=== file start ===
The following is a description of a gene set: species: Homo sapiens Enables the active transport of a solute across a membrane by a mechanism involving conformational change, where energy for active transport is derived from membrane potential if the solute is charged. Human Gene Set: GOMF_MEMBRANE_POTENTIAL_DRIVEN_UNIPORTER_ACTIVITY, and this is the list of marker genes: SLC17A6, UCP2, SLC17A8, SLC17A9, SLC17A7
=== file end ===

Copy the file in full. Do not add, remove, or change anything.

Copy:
The following is a description of a gene set: species: Homo sapiens Enables the active transport of a solute across a membrane by a mechanism involving conformational change, where energy for active transport is derived from membrane potential if the solute is charged. Human Gene Set: GOMF_MEMBRANE_POTENTIAL_DRIVEN_UNIPORTER_ACTIVITY, and this is the list of marker genes: SLC17A6, UCP2, SLC17A8, SLC17A9, SLC17A7